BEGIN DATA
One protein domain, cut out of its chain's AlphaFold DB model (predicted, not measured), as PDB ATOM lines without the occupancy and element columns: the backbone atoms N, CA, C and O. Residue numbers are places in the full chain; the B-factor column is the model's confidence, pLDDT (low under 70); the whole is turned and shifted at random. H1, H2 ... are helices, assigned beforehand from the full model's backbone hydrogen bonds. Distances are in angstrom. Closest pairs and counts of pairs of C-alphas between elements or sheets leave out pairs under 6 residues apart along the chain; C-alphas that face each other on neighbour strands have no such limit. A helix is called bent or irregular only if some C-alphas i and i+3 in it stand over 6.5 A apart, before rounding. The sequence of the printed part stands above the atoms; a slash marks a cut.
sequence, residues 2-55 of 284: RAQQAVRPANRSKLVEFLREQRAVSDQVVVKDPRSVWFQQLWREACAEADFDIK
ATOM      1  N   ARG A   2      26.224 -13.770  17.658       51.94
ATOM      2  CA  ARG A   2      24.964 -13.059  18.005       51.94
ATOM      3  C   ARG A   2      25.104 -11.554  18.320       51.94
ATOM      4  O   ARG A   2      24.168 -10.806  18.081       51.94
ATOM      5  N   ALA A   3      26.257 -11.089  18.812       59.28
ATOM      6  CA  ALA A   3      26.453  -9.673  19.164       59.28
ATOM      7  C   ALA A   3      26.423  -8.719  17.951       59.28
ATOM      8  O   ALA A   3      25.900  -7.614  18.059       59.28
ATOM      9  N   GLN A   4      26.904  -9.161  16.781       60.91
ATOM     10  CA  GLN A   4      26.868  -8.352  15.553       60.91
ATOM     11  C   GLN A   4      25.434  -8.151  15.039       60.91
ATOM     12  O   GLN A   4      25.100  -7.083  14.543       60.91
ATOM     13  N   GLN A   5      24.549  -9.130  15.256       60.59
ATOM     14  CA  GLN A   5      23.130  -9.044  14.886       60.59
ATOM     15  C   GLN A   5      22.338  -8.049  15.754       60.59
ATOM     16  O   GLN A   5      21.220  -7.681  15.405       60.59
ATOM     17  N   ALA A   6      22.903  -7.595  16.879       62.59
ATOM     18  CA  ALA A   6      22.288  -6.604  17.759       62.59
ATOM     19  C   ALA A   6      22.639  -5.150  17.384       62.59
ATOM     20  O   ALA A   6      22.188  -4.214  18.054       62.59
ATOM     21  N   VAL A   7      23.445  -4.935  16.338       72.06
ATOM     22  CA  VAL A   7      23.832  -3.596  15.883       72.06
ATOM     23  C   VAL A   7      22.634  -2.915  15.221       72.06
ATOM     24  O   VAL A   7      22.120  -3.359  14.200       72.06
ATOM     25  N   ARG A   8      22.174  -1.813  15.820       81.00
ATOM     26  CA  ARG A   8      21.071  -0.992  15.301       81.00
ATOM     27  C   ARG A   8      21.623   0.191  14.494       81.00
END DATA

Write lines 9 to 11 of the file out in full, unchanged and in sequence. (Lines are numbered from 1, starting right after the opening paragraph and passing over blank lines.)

ATOM      8  O   ALA A   3      25.900  -7.614  18.059       59.28
ATOM      9  N   GLN A   4      26.904  -9.161  16.781       60.91
ATOM     10  CA  GLN A   4      26.868  -8.352  15.553       60.91